City Council approves Draft Housing Element

A sign outside City Hall Tuesday night

Marking a milestone in what Councilwoman Conna McCarthy described as a “long, sometimes painful process,” the City Council voted unanimously Tuesday night to approve finalizing and submitting the Draft 6th Cycle City of Piedmont Housing Element — calling for the city to plan for accommodating 587 new residences by 2031 — to the state for review.

The draft covering the eight-year cycle from 2023 to 2031 was first published last April, and has since then had further input from the City Council — much of it this past June and August — and from the city’s Planning Commission and city staff. The document, with 16 new revisions, will now be submitted to the California Department of Housing and Community Development for review.

Essentially, the Regional Housing Needs Allocation (RHNA) tells each city and county how many new residences it must plan to accommodate — not necessarily to build – by 2031. Piedmont’s number is 587, almost 10 times the 60 residences the city was mandated to prepare for in the fifth RHNA cycle, covering from 2015 through 2022. 

Of the 587 housing units, 163 (28 percent) should be extremely- or very-low-income units; 94 of them (16 percent) should be low-income; 92 (16 percent) should be moderate-income; and 238 (40 percent) should be “above moderate” income.

Among the key council-directed revisions in Piedmont during 2022 are:

  • Expanding the Moraga Canyon Specific Plan study area to include all city-owned property along Moraga Avenue, including Blair Park, and initiate the planning process before the end of this year;
  • Study moving 74 planned lower-income units from the Civic Center (City Hall) area to 1221 and 1337 Grand Ave., where the Ace Hardware store now is;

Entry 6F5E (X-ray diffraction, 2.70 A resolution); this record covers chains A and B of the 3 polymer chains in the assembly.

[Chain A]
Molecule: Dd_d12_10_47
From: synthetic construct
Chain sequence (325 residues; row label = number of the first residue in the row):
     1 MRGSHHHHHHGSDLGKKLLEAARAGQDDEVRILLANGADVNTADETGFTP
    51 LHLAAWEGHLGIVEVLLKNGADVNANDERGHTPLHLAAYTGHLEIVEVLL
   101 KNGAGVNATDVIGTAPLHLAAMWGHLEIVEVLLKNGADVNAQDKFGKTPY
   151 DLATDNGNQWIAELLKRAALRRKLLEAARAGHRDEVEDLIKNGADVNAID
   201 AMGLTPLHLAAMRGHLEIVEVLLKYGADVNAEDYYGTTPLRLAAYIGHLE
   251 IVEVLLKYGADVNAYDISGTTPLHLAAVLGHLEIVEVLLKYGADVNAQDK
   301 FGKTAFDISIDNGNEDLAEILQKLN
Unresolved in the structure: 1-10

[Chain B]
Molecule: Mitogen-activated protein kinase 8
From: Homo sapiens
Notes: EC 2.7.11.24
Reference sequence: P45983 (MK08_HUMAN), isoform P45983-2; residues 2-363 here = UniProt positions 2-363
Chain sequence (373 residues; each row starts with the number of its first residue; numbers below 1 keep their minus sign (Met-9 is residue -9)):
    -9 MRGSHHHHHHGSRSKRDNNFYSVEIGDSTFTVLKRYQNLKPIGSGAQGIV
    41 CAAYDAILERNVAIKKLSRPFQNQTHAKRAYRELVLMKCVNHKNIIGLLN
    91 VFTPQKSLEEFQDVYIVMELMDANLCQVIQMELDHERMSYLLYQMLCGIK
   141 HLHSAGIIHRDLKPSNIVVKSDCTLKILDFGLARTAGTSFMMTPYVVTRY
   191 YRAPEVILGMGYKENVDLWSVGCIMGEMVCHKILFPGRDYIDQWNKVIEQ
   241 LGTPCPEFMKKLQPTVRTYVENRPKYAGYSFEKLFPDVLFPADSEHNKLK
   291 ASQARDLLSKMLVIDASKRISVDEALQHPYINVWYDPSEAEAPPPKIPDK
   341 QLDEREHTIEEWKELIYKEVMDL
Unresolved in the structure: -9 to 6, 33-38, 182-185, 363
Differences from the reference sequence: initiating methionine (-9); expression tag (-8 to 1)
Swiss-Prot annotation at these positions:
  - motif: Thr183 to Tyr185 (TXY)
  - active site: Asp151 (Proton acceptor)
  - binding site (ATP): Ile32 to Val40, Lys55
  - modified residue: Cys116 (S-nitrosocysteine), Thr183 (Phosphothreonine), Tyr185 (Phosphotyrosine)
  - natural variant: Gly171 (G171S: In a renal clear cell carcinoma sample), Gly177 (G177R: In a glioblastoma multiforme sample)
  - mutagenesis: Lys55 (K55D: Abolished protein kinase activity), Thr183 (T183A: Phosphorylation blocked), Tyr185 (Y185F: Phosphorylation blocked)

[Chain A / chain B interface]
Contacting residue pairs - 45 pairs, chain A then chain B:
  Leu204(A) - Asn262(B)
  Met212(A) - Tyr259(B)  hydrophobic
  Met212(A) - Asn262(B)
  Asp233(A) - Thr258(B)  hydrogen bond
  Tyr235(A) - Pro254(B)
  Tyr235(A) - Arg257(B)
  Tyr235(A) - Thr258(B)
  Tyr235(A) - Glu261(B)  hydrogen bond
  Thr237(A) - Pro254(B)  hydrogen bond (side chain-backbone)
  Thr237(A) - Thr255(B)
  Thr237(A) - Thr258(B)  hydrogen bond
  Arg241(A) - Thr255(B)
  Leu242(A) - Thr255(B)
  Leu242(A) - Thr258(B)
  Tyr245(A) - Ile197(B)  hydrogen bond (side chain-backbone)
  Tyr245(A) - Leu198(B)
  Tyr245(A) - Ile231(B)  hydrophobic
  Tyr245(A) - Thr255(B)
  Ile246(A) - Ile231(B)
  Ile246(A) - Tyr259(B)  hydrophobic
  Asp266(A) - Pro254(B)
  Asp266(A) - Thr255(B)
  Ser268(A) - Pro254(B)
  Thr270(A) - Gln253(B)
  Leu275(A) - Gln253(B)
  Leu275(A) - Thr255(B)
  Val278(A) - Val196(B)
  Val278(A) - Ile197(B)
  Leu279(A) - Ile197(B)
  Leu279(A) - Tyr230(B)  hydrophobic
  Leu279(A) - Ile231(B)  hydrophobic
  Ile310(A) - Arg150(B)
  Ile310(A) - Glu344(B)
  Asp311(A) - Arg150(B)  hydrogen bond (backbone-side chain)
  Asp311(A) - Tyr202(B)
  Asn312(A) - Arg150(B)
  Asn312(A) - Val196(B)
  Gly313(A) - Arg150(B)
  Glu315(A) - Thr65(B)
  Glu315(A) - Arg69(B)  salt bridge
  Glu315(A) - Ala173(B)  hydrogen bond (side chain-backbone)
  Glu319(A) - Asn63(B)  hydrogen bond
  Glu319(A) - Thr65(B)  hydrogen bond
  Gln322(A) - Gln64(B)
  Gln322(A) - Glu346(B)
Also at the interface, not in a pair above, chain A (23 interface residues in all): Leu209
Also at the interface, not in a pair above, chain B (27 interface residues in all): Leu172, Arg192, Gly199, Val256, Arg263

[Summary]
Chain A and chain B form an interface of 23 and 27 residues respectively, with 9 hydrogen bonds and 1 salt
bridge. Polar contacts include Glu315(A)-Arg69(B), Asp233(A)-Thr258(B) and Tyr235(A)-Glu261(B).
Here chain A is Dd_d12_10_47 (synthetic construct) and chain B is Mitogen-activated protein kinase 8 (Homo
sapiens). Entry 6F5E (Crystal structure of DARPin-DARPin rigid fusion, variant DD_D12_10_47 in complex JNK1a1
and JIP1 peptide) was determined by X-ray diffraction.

• Study moving 18 moderate-income housing units from the Civic Center to scattered parcels in zones C and D (multi-family and mixed-use/commercially zoned areas) as well as 801 Magnolia Ave., the Piedmont Center for the Arts building and its grounds;
  • Increase the number of accessory dwelling units (ADUs) allowed in the city, and make as many of them “affordable” as possible.

Overall, housing under this newly approved draft plan is “fairly well distributed,” City Administrator Sara Lillevand said. 

Tuesday night’s vote was a key touchstone in the city’s ongoing process to comply with the state-mandated housing element requirement – a process that has been going on for two years. There have been almost 20 public hearings and community meetings during that period centered on the Draft 6th Cycle housing element, though public interest (both opposition and support) has picked up substantially in the last four or five months.

Sixteen members of the public addressed the council Tuesday night. While many thanked the council and city staff for the long, arduous work needed to comply with the state housing mandates, several of them also criticized the city for removing the Civic Center — the area around City Hall, the police and for stations and the Corey Reich tennis courts — from consideration for at least some housing development, and possibly wholesale change.